You find out what he said the first time.
This comes up a lot, and not just with truck drivers. People try to change their story after the accident.
So you find out what was said at the accident scene, or right after it.
There was a famous case a few years ago in which a truck driver told the investigating police officer – after a terrible accident – that a deer jumped into his lane on a highway and he swerved to avoid it, causing the wreck. The problem was that the tow truck driver got there first – and he didn’t tell the tow truck driver anything about the deer.
It happened recently to a client. She was rear-ended by a truck, after she came to a stop on the highway. She saw he was going to hit her, and tried to change lanes, but the truck wound up hitting her in the rear. The white panel truck in front of her was also struck.
The insurance company for the truck driver denied liability. When I sued the truck driver, I sent questions to the truck driver’s lawyer, to be answered under oath. The truck driver said – under oath – that my client had switched to the lane in front of him right before the accident, and she cut off his assured clear distance.
So I took the depositions of the police officers. Here are the questions and answers:
Question: “When you asked him, what did the truck driver say about where my client came from?”
Answer: “He said he didn’t know where she came from, or how long she’d been in the lane in front of him. He did not say she had cut in front of him.”.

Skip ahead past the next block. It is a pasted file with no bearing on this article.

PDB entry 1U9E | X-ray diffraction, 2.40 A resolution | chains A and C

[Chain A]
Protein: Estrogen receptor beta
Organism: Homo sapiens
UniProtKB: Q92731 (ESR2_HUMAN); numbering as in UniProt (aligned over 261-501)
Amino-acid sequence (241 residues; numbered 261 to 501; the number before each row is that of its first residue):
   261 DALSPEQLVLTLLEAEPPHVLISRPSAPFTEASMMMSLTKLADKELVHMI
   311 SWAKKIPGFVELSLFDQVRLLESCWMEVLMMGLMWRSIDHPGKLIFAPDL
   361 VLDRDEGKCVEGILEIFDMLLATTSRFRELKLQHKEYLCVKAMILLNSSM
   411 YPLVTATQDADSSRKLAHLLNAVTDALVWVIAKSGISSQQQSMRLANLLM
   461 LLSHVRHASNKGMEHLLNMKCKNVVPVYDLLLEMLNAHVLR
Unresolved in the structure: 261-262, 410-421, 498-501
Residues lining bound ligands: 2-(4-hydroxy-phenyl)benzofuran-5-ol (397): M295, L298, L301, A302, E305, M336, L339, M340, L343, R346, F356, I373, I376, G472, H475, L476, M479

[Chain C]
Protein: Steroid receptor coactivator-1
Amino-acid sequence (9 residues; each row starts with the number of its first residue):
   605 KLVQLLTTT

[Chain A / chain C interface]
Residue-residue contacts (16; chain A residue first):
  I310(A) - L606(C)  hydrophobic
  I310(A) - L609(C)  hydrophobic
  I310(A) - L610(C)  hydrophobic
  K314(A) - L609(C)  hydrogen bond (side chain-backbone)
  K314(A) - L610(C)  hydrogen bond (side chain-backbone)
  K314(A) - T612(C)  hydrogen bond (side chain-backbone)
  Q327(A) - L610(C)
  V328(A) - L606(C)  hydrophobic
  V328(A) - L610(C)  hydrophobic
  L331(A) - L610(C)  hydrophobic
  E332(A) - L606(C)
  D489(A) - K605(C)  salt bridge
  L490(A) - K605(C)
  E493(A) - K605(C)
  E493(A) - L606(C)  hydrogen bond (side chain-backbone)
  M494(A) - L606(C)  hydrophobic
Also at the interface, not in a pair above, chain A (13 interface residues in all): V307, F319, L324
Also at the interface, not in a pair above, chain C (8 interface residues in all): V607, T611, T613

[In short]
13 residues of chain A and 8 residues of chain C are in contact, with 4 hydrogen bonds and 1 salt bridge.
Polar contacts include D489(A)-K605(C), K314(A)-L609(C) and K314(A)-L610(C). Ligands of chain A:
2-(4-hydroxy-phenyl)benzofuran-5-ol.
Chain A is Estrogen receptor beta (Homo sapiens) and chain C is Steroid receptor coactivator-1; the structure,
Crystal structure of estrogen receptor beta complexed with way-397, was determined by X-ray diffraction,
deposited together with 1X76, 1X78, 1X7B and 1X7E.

Question: “Which vehicle hit the white panel truck?”
Answer: “The same truck that hit your client’s car.”
Question: “Was there any doubt about that among any of the people you questioned?”
When there is an accident, you figure that anyone involved is going to tell the police officer any fact that means it wasn’t their fault. So the fact that the truck driver couldn’t say when my client had supposedly cut in front of him, and admitted to the police officer that he had struck the white panel truck in front of my client, means he will have a hard time denying that the accident was his fault at trial.
I have been a lawyer over 30 years. A lot of the time what isn’t said is more important than what is. If you’ve been in an accident, give me a call. My phone is 513-621-4775.
Because all situations are different, and because there may be other facts pertaining to your case that I don’t know about, you should not rely on this answer for legal advice. I am not your attorney, and no lawyer client relationship has been formed. All discussions are limited to Ohio law unless otherwise indicated. And past performance cannot be used to predict future results. Finally, the law changes – sometimes overnight. So a correct answer today might be wrong tomorrow.